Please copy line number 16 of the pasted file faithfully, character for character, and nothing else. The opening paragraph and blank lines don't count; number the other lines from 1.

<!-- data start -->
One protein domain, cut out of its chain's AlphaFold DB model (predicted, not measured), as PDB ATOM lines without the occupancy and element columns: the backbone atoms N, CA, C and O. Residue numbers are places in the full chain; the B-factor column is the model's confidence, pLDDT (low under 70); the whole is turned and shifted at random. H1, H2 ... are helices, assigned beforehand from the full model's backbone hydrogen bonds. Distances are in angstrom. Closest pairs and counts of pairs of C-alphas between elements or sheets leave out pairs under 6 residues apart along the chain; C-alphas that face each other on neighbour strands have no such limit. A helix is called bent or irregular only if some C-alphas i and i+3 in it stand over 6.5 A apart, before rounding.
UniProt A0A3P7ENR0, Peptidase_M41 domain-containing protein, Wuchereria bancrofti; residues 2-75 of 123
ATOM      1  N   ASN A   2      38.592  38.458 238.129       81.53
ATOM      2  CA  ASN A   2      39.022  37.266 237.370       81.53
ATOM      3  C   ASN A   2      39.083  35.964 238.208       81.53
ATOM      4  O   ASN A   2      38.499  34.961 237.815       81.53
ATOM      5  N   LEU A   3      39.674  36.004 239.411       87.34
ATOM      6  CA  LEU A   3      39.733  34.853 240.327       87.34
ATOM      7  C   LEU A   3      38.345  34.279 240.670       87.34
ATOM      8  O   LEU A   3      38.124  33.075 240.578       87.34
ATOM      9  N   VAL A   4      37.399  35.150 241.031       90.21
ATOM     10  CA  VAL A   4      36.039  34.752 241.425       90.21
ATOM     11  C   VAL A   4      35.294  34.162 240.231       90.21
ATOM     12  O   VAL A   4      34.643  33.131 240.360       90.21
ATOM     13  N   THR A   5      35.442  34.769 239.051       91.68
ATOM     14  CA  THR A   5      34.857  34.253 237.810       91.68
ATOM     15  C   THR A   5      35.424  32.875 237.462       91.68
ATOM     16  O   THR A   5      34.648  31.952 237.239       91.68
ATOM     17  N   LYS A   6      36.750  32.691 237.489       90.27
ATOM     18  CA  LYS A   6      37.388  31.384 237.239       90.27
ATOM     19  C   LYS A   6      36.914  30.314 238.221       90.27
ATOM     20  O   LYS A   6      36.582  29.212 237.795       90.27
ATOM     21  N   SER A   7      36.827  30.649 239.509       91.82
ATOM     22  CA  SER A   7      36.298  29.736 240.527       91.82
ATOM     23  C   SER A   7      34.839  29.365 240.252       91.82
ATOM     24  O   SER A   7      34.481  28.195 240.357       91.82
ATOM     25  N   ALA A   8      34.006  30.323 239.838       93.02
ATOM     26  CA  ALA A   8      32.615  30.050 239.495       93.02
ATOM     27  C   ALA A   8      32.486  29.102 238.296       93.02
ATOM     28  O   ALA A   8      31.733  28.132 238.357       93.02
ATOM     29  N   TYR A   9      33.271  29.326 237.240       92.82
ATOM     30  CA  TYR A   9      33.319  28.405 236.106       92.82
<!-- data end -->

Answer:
ATOM     15  C   THR A   5      35.424  32.875 237.462       91.68